Chamisa’s Silence Strategic Despite Attempts To Crush MDC – Jonathan Moyo

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By Costa Nkomo

FORMER Zanu PF Politburo member and Information Minister, Jonathan Moyo has described as strategic, the continued silence maintained by MDC Alliance President Nelson Chamisa despite facing determined attacks from different fronts against him and party.

Since the Supreme Court in March last year stripped him of his right to be heir to the late MDC founding leader Morgan Tsvangirai, who died in 2018, Chamisa has been at the receiving end, but the opposition leader has remained mostly silent despite a barrage of attacks against him and the party he leads.

However, this has not been welcomed by some party officials and supporters who accuse him of letting them down by not standing up against President Emmerson Mnangagwa and his administration.

Chamisa’s silence has been commended by Moyo, a former key strategist in Zanu PF but now a rabid critic of the ruling party, after he (Moyo) was forced into exile in 2017.

“Since the dubious 31 March 2020 SC (Supreme Court) judgment on the MDC’s leadership, Mnangagwa has used cronies, recalls, arrests, abductions, torture and defections to destroy the MDC-A,” Moyo, also a political science professor, said.

Scores of MDC Alliance MPs and councillors have been recalled as public officers by the MDC-T for no longer being party members. Among those recalled are senior officials including co-vice president Lynette Karenyi-Kore, secretary general Charlton Hwende and chairperson Thabitha Kumalo.

A number of the MPs and councillors have also crossed the floor and joined the MDC-T to avoid being recalled.

Other senior MDC officials such as co-vice president Tendai Biti, deputy national chairperson Job Sikhala, national party spokesperson Fadzayi Mahere, Harare West MP Joanna Mamombe, youth activists Netsai Marowa and Cecilia Chimbiri have been arrested on several occasions in the past 12 months on charges the MDC Alliance says are trumped-up.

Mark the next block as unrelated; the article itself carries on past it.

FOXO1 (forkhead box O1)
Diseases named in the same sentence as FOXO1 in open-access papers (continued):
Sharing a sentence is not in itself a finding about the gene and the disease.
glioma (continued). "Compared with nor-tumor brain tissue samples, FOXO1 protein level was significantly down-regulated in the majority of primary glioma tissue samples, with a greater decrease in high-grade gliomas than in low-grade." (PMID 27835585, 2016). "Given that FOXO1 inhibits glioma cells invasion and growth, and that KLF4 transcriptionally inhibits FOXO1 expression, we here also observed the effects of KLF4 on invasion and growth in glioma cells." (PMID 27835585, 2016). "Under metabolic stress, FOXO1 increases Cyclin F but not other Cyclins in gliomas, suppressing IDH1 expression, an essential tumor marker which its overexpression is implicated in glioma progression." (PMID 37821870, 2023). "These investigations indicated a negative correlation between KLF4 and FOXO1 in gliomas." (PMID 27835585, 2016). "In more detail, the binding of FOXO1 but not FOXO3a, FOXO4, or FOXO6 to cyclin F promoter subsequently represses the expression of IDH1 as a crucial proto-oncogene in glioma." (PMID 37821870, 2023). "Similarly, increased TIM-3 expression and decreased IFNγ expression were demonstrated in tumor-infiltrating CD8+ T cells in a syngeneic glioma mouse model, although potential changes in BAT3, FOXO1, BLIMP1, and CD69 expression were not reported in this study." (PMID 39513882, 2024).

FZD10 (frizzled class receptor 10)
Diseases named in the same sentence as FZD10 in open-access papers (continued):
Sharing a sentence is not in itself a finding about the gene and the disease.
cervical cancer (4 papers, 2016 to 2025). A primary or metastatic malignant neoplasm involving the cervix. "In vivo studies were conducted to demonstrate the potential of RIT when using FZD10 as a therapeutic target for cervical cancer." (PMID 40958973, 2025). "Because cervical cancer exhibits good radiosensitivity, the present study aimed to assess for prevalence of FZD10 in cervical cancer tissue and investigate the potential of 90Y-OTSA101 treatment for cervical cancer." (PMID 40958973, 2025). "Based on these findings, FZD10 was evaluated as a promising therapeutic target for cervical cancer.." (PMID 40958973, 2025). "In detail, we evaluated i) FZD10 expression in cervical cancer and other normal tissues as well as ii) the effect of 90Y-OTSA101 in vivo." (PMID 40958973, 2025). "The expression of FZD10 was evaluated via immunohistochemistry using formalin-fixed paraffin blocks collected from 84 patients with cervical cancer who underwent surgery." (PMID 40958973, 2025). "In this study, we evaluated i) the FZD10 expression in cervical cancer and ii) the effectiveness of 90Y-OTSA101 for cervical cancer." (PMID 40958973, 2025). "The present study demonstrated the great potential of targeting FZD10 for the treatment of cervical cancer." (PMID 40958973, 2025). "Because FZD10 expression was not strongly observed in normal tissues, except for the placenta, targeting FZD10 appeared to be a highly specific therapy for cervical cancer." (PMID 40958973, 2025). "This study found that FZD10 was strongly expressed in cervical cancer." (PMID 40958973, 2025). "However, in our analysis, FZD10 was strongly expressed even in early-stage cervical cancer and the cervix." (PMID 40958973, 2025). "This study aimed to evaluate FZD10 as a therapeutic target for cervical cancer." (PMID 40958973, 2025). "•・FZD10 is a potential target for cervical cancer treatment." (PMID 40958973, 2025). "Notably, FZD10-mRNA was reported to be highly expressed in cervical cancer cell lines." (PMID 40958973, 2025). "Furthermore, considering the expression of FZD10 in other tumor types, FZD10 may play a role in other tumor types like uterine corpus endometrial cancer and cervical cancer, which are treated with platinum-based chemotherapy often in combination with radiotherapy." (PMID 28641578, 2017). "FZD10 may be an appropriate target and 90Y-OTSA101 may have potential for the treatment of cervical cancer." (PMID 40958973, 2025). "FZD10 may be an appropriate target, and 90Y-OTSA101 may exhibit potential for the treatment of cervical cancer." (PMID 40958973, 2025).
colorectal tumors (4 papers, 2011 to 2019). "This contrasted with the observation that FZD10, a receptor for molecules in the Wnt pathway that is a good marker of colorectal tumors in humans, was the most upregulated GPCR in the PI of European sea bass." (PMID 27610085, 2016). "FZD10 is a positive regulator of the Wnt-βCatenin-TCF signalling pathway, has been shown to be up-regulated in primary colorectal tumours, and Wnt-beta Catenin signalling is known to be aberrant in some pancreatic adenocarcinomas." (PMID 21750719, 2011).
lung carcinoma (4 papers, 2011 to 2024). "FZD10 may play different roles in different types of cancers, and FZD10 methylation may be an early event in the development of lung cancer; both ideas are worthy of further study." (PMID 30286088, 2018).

Their cases are before the courts.

However, Chamisa has not said much on the repeated attacks on his senior party members and activists.

The government has also withdrawn funds from the Political Parties Finance Act the MDC Alliance has been receiving since the 2018 elections, seriously crippling the opposition party’s operations. The MDC-T is now a beneficiary of the funds.

To add to this, the MDC Alliance was last year also forced out of Harvest House, now Morgan Richard Tsvangirai House, on grounds the party was not the rightful owner of the building.

In the recent past, senior MDC Alliance and former legislators Tongai Matutu and Lilian Timveous have defected to Zanu PF and have been warmly welcomed by Mnangagwa at State House. Zanu PF claims more top MDC Alliance officials will soon join the ruling party.

However, according to Moyo, Chamisa has chosen to be strategic by saying or doing nothing over the perceived deceits by Zanu PF and the MDC-T.

“By design or default, Chamisa has said and done nothing. That silence is today his strategic advantage!” Moyo said.

He said Mnangagwa had exhausted all his moves to destroy Chamisa’s political life, but the opposition leader has kept most of his decisions “close to his chest” and would soon use his cards to make moves and rise again to the surprise of Zanu PF and the MDC-T.

“Also Mnangagwa has criminally used Covid-19 to cripple the MDC-A. In the process, he has played (all) his cards; as have Thokozani Khupe and Douglas Mwonzora. Meanwhile, Chamisa has kept all his cards close to his chest. He has a Blue Ocean advantage, full of surprises, to hit ‘dem’ hard!

After the Supreme Court ruling in March, Khupe was appointed interim president and ordered to organise an extraordinary congress to elect a new leader. The election was held in December last year, but she was, however, defeated by Mwonzora who is now the new MDC-T president.

However, Khupe has challenged the outcome of the elective congress accusing Mwonzora of vote rigging, violence and abuse of party funds. Mwonzora has since offered a position of first vice president, a post she is yet to accept.